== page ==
Sean A. and gas forge bodies: Go with the drainpipe, since by the time you line it with two inches of inswool topped with refractory cement and ITC-100, your interior volume will be greatly reduced. With a typical ten-inch diameter gas cylinder you'd have about a five-inch diameter interior when you finished. What shape of obnject are you wanting to heat two feet of? You're setting off my swordmaking radar here (grin!). All three of the professional swordsmiths I know only heat about eight inches of the blade at any given time up until time to heat-treat. Two of them use molten salt baths to HT, the other just strokes the blade through the forge until it's uniformly hot.
   Alan-L - Wednesday, 12/14/05 11:53:13 EST

Lamintated Steel: Nippulini, There are many wasy to do this. The most common is to make a stack of clean plates 1/8 to 1/4" thick alternating the material. Clamp and arc weld along two end edges then weld on a handle. Heat, flux early, then heat and flux heavily. When at welding heat "stick" the weld with gentle blows working quickly from the center out. Then draw out to 1/2 to 1/3 the original thickness, cut accordingly and weld again. . .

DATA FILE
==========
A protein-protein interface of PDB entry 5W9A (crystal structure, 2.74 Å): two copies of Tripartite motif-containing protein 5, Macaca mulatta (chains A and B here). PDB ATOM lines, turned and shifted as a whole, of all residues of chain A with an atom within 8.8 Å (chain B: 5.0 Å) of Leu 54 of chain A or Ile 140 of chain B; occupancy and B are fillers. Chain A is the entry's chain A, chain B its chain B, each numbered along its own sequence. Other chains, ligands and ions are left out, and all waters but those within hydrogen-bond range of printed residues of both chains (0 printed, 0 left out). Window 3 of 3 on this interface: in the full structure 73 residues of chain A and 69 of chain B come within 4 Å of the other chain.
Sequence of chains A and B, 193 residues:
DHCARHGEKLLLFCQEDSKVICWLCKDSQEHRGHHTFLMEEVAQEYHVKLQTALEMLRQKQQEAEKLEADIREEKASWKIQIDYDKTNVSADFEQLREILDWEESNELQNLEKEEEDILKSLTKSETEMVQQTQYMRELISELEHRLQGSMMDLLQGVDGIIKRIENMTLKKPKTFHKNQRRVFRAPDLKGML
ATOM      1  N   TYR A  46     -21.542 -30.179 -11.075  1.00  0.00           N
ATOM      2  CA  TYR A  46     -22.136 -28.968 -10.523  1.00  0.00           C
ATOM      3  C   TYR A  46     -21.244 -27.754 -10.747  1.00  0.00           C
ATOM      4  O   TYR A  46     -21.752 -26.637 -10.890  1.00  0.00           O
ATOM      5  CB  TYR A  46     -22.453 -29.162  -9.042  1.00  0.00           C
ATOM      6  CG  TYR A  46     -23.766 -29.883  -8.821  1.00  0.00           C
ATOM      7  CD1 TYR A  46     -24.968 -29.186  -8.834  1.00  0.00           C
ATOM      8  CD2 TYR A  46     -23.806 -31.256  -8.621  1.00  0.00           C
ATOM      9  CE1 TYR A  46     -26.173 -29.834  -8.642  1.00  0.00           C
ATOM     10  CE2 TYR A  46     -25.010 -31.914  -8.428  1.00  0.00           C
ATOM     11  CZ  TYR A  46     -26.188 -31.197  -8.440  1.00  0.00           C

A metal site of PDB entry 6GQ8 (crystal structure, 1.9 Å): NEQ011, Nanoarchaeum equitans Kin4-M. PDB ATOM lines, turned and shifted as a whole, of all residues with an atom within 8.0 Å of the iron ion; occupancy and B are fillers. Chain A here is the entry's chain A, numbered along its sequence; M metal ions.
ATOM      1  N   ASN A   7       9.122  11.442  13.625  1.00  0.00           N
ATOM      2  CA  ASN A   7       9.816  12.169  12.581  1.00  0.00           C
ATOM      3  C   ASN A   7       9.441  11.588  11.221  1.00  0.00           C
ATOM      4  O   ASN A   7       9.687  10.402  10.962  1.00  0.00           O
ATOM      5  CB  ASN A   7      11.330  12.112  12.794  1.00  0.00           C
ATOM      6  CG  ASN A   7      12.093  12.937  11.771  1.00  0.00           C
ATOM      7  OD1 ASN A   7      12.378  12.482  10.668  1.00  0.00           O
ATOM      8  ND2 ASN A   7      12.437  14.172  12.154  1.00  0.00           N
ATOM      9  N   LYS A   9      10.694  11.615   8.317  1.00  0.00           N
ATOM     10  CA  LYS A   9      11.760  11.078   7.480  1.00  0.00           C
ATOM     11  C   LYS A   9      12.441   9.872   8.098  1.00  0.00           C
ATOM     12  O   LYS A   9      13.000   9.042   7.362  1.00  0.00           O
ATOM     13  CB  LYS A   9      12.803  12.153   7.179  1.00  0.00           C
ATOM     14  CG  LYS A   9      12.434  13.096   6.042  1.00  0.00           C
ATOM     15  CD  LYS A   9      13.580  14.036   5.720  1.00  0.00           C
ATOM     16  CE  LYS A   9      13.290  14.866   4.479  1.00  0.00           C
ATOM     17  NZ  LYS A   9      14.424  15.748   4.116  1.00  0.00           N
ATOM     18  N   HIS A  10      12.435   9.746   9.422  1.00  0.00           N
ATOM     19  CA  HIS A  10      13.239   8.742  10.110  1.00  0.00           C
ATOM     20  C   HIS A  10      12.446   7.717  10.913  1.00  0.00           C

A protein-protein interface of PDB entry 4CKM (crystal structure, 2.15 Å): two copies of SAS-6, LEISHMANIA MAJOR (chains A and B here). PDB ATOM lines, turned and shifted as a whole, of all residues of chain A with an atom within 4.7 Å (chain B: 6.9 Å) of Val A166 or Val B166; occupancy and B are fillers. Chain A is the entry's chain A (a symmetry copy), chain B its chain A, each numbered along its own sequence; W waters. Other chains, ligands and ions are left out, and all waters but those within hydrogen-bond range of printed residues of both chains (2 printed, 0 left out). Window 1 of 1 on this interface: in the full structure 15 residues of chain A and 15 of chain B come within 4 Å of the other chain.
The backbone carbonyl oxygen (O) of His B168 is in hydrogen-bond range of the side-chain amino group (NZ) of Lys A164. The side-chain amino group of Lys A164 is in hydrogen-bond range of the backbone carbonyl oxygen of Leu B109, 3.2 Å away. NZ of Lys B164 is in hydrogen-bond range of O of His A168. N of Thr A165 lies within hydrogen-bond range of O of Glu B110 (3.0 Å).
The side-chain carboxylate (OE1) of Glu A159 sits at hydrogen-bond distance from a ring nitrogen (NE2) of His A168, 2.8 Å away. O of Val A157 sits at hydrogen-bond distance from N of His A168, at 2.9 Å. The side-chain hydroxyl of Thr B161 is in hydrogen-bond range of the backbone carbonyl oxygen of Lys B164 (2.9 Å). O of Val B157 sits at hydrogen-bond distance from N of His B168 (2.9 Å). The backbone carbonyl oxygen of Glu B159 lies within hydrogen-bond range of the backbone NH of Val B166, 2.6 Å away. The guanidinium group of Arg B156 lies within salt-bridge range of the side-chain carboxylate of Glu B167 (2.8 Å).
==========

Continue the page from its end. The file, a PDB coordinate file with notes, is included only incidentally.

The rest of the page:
Creating patterns is an art. See the various books on the subject by Jim Hrisoulas and Wayne Goddard. Decorative and Sculptural Ironwork has a brief section as well.
   - guru - Wednesday, 12/14/05 11:54:39 EST


I've learned that the most critical thing in welding up billets of "damascus" is to have all the surfaces totally clean. No scale, no rust, no dirt or oils. I've found a freshly ground surface to weld consistently.

I stack my billet, then tack weld the ends together with the MIG gun. Then heat to red, wire brush vigorously, and flux. Then I bring it up to welding heat, keeping the atmosphere in the gas forge as neutral as possible. Once at welding heat, I let it "soak" for several minutes to get the heat clear to the center of the billet and then pull it out, sling off the flux and hammer it.